The NCAA men’s and women’s tournaments were cancelled on Thursday.
The announcement came from NCAA President Mark Emmert, citing the threat to public health caused by COVID-19, the disease caused by the novel coronavirus, as the reason behind the tournament’s prevention. Prior to this decision, the NCAA’s plan was to play the tournament with an audience limited to close family and media, taking place with no spectators.
All remaining winter and spring championships were cancelled:
“Today, NCAA President Mark Emmert and the Board of Governors cancelled the Division I men’s and women’s 2020 basketball tournaments, as well as all remaining winter and spring NCAA championships," according to the statement.
"This decision is based on the evolving COVID-19 public health threat, our ability to ensure the events do not contribute to spread of the pandemic, and the impracticality of hosting such events at any time during this academic year given ongoing decisions by other entities.”
The decision followed the cancellation of several conference tournaments, the NBA postponing their season and Kansas and Duke, among other schools, ceasing all athletic activities.
March Madness’ cancellation is unprecedented. Since 1939, the NCAA has never cancelled the postseason.
“I’m obviously disappointed to have our season come to such an abrupt end,” MSU men’s basketball coach Tom Izzo said in a statement. “It goes without saying, this is something that none of us have ever experienced. I feel most for our seniors, for guys like Cassius and Kyle and Conner, who wanted to have one last shot at March Madness. Telling them their career was over was extremely emotional. But these are unprecedented times and some things are bigger than basketball. The primary concern for all of us is the health and well-being of our students-athletes, staff and fans.”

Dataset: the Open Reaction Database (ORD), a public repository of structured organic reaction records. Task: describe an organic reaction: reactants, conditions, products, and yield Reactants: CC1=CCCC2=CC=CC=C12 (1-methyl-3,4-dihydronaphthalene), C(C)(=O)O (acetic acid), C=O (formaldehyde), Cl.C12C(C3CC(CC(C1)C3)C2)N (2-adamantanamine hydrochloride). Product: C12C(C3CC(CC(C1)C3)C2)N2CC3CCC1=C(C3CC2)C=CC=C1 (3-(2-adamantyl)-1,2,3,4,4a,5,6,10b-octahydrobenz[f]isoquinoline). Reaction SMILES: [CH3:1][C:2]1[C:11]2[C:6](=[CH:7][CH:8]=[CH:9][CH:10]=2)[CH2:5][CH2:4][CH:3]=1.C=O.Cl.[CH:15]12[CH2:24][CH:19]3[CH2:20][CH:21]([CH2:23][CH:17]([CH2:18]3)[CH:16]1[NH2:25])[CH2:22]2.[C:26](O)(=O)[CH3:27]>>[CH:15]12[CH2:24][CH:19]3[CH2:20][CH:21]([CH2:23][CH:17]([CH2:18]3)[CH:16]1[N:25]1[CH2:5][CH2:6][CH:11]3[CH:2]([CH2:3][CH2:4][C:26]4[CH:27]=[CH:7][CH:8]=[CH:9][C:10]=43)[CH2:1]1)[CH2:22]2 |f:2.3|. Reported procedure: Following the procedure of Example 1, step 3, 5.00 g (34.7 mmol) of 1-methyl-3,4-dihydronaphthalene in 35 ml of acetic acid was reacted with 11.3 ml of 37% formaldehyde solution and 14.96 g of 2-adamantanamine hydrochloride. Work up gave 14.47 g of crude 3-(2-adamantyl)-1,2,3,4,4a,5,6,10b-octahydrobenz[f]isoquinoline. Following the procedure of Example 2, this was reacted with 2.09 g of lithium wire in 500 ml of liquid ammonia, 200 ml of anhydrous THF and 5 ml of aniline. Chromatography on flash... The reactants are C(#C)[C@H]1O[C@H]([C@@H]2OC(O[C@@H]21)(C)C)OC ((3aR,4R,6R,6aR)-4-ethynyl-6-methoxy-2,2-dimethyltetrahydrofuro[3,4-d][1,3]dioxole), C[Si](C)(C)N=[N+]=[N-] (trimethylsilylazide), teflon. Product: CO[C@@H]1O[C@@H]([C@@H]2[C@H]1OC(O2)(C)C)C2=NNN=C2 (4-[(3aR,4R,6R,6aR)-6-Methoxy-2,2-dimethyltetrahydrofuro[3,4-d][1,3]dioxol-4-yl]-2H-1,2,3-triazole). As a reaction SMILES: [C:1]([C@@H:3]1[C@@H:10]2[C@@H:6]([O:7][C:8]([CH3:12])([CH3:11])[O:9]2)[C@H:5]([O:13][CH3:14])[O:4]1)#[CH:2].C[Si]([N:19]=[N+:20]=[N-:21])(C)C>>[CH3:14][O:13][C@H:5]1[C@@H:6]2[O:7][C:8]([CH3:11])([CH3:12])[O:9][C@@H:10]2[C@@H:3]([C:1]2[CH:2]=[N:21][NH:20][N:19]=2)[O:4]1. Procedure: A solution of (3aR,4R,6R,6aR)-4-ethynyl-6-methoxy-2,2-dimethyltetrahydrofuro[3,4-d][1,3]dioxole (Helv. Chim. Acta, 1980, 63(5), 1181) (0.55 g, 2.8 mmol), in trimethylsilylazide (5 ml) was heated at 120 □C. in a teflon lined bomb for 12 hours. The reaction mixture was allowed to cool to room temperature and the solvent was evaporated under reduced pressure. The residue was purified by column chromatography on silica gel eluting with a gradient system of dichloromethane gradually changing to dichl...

The announcement of no March Madness was followed by the cancellation of the Big Ten tournament, and all conference and non-conference competitions through the end of the school year.
The Big Ten’s statement included the cancellation of spring sport activities that last beyond the length of the school year.
All games and sport activities were put on halt for the “foreseeable future”, as both the NCAA and Big Ten monitor the development and relevant information regarding the COVID-19 virus.
UPDATE: As of Friday, March 13, the Big Ten has froze all organized team activities. The suspension stretches until April 6, when the Big Ten will reevaluate the situation.
The statement followed their previous announcement and included that they would be working on a plan of action, on how to handle the situation most appropriately:
"The Big Ten Conference will use this time to work with the appropriate medical experts and institutional leadership to determine the next steps for moving forward in regard to the COVID-19 pandemic."
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